Former Lib Dem leader Charles Kennedy dies suddenly at 55

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TRIBUTES from across the political spectrum have been paid to former Liberal Democrat leader Charles Kennedy, whose death at the age of 55 has shocked Westminster.

Mr Kennedy had served as an MP for 32 years, but was ousted from his Ross, Skye and Lochaber constituency last month as the SNP swept the board north of the border in the general election.

Former Lib Dem leader and deputy prime minister Nick Clegg said Mr Kennedy’s death “robs Britain of one of the most gifted politicians of his generation”, while acting Labour leader Harriet Harman said he “brought courage, wit and humour to everything he did”.

Prime Minister David Cameron said: “I’m deeply saddened by the death of Charles Kennedy. He was a talented politician who has died too young. My thoughts are with his family.”

Mr Kennedy’s leadership of the Lib Dems, which saw the party enjoy its greatest electoral success by winning 62 seats in 2005, was marked by his staunch opposition to the war in Iraq.

Labour ex-prime minister Tony Blair, who took the country to war in 2003, described his former opponent’s death as an “absolute tragedy”.

Mr Blair said: “He came into Parliament at the same time as me in 1983. He was throughout his time a lovely, genuine and deeply committed public servant.

“As leader of the Liberal Democrats, we worked closely together and he was always great company, with a lively and inventive mind. I am very saddened indeed by this news.”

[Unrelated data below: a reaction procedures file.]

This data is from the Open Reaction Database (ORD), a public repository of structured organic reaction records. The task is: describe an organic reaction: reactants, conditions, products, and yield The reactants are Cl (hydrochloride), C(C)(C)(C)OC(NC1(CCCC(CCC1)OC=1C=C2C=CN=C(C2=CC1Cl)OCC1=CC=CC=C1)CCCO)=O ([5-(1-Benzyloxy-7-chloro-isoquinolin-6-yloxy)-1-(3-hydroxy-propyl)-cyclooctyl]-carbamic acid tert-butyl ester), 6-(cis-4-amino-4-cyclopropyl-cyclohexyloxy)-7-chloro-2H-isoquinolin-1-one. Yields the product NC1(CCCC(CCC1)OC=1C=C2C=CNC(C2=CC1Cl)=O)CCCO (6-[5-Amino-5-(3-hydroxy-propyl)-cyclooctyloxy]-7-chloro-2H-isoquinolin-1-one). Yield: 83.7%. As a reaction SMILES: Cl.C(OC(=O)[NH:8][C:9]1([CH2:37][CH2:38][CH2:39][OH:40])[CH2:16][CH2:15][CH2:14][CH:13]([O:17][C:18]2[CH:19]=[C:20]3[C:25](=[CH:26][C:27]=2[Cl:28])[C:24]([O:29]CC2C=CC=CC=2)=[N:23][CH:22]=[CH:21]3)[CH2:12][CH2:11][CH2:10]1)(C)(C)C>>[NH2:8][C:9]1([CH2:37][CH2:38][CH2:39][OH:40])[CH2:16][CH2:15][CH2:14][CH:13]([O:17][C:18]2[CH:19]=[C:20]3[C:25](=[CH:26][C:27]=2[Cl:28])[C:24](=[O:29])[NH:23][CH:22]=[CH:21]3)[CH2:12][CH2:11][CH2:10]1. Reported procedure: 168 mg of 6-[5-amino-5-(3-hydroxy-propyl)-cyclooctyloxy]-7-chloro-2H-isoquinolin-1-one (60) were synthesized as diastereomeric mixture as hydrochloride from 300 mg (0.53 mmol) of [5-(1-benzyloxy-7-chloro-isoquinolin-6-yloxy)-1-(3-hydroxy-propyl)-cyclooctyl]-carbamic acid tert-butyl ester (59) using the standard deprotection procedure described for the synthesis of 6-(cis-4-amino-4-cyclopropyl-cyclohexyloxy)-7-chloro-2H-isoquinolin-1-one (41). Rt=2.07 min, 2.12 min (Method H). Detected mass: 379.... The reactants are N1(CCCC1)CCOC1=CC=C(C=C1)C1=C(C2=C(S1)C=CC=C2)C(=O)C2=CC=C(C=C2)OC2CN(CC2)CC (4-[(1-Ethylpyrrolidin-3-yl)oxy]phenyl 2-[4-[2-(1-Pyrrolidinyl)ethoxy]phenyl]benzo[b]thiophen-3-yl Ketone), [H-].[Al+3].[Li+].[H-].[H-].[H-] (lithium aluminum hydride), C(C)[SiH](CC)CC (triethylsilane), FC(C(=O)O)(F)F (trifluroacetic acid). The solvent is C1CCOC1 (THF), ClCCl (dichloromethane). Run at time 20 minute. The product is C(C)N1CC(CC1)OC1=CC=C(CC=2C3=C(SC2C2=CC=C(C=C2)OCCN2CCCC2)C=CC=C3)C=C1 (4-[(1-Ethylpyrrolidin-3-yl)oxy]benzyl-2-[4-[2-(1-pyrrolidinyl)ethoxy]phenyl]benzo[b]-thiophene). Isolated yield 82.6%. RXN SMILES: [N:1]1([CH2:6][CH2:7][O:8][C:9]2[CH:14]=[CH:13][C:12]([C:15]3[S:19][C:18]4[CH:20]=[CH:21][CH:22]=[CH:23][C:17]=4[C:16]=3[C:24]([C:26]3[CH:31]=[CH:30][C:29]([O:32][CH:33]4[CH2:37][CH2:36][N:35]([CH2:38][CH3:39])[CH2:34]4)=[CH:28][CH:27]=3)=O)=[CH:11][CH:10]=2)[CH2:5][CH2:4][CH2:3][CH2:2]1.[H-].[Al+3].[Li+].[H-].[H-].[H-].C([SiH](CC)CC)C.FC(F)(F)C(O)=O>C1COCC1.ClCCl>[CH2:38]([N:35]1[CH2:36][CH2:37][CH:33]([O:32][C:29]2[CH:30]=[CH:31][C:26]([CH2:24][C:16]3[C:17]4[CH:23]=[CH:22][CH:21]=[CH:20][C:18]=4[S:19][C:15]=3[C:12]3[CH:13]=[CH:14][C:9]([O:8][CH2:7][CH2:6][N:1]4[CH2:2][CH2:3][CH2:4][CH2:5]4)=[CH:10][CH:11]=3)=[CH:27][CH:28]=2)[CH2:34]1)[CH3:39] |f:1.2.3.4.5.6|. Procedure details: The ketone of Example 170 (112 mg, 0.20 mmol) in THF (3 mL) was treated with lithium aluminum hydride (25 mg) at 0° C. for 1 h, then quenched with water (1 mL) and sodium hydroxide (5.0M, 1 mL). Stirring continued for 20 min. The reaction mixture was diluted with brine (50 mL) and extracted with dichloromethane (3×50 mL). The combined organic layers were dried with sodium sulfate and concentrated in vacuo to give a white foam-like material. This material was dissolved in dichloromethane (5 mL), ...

Mr Blair’s deputy prime minister Lord Prescott added his tribute to Mr Kennedy, saying: “He proved to be right on Iraq. History will be as kind to him as he was to others. A great loss.”

Cabinet minister Iain Duncan Smith, Tory leader at the outbreak of the Iraq war, said Mr Kennedy was always “kind and courteous, even when we disagreed”.

Scotland’s First Minister Nicola Sturgeon said: “Charles devoted his life to serving Scotland and his beloved Highlands. His passion for making our country a better place to live is his lasting legacy. I am proud to have known Charles Kennedy and our country today is the poorer for his passing.”

Mr Kennedy’s leadership of the Lib Dems ended in 2006 after he admitted having a problem with alcohol.

Mr Clegg told Sky News: “In my view, Charles Kennedy on form, on a good day when he was feeling strong and happy, had more political talent in his little finger than the rest of us put together.

“That’s why everyone felt, still of course feels today, that it was so tragic to see someone with such huge gifts also struggle, as many people do, with the demons that clearly beset him and the problems that he acknowledged he had with alcohol.”

The loss of his Westminster seat came after an election campaign during which Mr Kennedy was forced to take a break following the death of his 88-year-old father Ian in April.

He is survived by his 10-year-old son Donald, who was born during the 2005 election campaign.

Mr Clegg said: “Charles’s untimely death robs Britain of one of the most gifted politicians of his generation.

“Charles devoted his life to public service, yet he had an unusual gift for speaking about politics with humour and humility which touched people well beyond the world of politics.

“He was a staunch internationalist and passionate believer in Britain’s role in Europe, yet he was a proud Highlander, Scot and British Parliamentarian.